The Cayman Islands will host hundreds of young world leaders next year at a special international summit on the topic of sustainable finance.
Dart Cayman Islands announced Thursday that it will host the One Young World Sustainable Finance Summit at the Kimpton Seafire Resort + Spa from Nov. 16 to 18, 2016.
One Young World, founded in 2009, is a global forum for young leaders ages 18 to 30 which allows them to share ideas and develop solutions to urgent global issues related to anything from peace and security, human rights, business and the environment.
The summit, often referred to as a “young Davos,” is supported by numerous world leaders who often appear as speakers. Sir Richard Branson, Kofi Annan, Bob Geldof and Nobel Peace Prize winner Muhammad Yunus are just some of the famous names who frequently appear on One Young World’s stages.
The sustainable finance summit, the first-ever One Young World summit to focus exclusively on this topic, will bring 500 young world leaders and many notable speakers to the Cayman Islands to discuss the ways young people can drive financial policy and ensure that governments and businesses take action to create more sustainable business markets.
Dart Enterprises CEO Mark VanDevelde said in a press release that recruiting and sponsoring a prestigious conference such as One Young World aligns with the company’s vision to “have the world to recognize the Cayman Islands as a global centre of excellence and innovation.”
Mr. VanDevelde said the One Young World Summit on sustainable finance will provide an “incredible, once-in-a-lifetime opportunity for our young future leaders to interact with peers from around the globe right here at home,” in addition to creating compelling reasons for people around the world to learn more about the Cayman Islands, and have a substantial positive impact on the tourism economy.
Dart helped bring the summit to the Cayman Islands through discussions with One Young World co-founder David Jones, who will be a guest speaker at Dart’s Alternative Investment Summit in February.
The sustainable finance summit will be the second One Young World International Summit, a smaller offshoot of the One Young World Global Summit which brings together 1,300 young leaders annually. Chris Duggan, vice president and head of community development at Dart Enterprises, said Dart also has a “vision to bring the global summit to the Cayman Islands” and will be talking to the organizers about potentially launching a bid to host the 2020 summit.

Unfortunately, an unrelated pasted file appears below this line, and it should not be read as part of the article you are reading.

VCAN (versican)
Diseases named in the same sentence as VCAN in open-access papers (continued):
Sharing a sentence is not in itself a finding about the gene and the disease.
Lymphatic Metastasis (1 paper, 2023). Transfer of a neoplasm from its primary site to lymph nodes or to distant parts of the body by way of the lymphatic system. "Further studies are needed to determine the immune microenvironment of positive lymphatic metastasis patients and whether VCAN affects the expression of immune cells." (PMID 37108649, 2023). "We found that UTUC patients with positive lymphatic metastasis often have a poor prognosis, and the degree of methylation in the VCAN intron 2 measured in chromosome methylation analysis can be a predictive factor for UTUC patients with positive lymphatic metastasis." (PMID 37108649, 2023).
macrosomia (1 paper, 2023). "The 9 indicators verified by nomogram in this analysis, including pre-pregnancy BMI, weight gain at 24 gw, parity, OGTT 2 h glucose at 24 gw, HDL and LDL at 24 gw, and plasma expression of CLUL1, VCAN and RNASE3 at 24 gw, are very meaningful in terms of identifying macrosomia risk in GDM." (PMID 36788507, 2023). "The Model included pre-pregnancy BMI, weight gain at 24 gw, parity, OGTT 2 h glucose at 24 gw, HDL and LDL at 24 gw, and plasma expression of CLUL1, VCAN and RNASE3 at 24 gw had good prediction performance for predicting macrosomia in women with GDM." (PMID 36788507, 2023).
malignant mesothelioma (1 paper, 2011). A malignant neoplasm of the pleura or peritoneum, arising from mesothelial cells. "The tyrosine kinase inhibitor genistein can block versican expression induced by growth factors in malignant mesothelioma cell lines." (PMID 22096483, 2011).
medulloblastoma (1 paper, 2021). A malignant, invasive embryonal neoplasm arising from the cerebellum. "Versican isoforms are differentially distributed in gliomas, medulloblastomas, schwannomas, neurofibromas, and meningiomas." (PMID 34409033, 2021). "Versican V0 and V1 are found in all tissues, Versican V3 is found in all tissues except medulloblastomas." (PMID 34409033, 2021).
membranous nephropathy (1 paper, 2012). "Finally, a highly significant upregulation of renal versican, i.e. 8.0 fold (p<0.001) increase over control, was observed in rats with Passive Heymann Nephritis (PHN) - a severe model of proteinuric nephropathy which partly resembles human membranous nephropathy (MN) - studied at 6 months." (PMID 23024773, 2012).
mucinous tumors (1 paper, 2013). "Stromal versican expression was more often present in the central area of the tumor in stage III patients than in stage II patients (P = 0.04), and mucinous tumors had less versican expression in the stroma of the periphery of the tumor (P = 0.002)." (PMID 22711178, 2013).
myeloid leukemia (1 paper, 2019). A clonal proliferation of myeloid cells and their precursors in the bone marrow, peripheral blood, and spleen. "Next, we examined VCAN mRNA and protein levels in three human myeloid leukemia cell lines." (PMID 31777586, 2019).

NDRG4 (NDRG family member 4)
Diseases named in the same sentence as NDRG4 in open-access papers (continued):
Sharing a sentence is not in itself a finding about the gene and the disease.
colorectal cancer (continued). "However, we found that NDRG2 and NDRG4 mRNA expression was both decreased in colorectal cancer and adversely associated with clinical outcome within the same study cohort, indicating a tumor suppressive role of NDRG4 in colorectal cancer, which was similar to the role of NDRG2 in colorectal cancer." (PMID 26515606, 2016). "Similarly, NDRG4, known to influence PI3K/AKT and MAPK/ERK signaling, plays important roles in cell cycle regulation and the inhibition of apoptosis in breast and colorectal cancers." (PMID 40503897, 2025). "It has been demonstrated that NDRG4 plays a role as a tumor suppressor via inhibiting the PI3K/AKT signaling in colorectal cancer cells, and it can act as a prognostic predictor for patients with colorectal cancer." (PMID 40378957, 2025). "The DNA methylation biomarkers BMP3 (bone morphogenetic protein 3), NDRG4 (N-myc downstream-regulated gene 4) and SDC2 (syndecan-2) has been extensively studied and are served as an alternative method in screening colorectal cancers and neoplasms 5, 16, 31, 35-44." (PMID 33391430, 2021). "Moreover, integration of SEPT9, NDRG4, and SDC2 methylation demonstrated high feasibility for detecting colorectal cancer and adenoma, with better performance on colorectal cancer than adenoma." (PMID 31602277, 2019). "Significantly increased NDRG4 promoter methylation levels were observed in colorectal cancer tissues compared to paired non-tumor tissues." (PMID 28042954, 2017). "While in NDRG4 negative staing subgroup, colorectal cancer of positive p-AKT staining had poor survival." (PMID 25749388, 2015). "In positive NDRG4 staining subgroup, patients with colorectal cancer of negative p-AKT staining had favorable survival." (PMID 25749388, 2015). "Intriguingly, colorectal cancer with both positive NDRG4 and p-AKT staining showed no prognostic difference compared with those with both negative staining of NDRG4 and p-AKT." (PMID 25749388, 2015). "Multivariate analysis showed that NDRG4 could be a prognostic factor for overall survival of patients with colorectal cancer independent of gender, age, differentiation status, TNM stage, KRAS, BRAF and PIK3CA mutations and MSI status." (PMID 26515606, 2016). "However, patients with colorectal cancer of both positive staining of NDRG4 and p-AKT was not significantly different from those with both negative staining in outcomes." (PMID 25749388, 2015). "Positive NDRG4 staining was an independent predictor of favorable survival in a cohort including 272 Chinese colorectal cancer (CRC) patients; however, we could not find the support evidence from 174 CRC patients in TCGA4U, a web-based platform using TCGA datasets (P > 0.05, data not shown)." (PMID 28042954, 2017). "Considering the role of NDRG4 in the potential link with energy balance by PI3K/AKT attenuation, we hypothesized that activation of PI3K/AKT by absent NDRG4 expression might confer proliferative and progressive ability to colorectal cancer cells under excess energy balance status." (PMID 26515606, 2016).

Dart also took two young Caymanians, Madeleine Rowell and Julian Solomon, to the One Young World Global Summit in Bangkok, Thailand, last month. Ms. Rowell and Mr. Solomon are recipients of the William A. Dart Memorial scholarship.
Ms. Rowell, 19, is a sophomore at Stanford University where she studies philosophy and feminist, gender and sexuality studies, in addition to pursuing an honors course in ethics in society. At the summit in Bangkok, she enjoyed attending sessions which focused on such topics as women’s rights, sexual well-being and reproductive health.
“There was a reproductive health advocate that spoke about the stigma surrounding sex in the Caribbean, which really resonated with me,” Ms. Rowell said. “I’m a huge advocate for more comprehensive sex education in Cayman, as well as better access to contraception, abortion, etc. Promoting safe sex and better access to sexual health resources is so incredibly important to the future of our country and the world.”
The sessions aligned well with Ms. Rowell’s work at university, and with a project she will be pursuing next year which aims to empower victims of sexual assault on college campuses.
Ms. Rowell said that while she is still figuring out what the future holds for her, she is pursuing a career in advocacy. She said the connections she made from One Young World will be useful, regardless of where her career path takes her.
“The conference reminded me how important it is to get out of our comfort zones and learn from people who are different from us,” Ms. Rowell said. “Cayman is very much its own little bubble, which can be great, but also very limiting when it comes to understanding other cultures and people who [have] very different values than us.”
Mr. Solomon said that meeting young leaders was “inspiring, uplifting and “motivating.” The 21-year-old, who studies business management at King’s College in London, enjoyed participating in two breakout sessions, one on Islam and democracy and one on the history of banking in Asia.
He said that, most of all, the experience of attending the conference “reinforced the need for action.”
“The main takeaway from the conference for myself was the fact that people have to recognize that they are capable of playing a greater role in society and have a responsibility to do so,” Mr. Solomon said. “Especially in a society such as Cayman’s, the role every citizen plays in problem solving is vital to our prosperity. We must not see this responsibility as a burden, but for what it is, a privilege and honor to be embraced and aspire to.”
Mr. Solomon said it is “fantastic” that Cayman is hosting the upcoming sustainable finance summit, and that Dart is considering bidding to bring the larger summit to the country in the future.
“We need to undertake ambitious projects that will introduce Cayman to current and future world leaders, allow us to play a role in global solutions, and expose our Caymanian leaders to all of these benefits,” he said.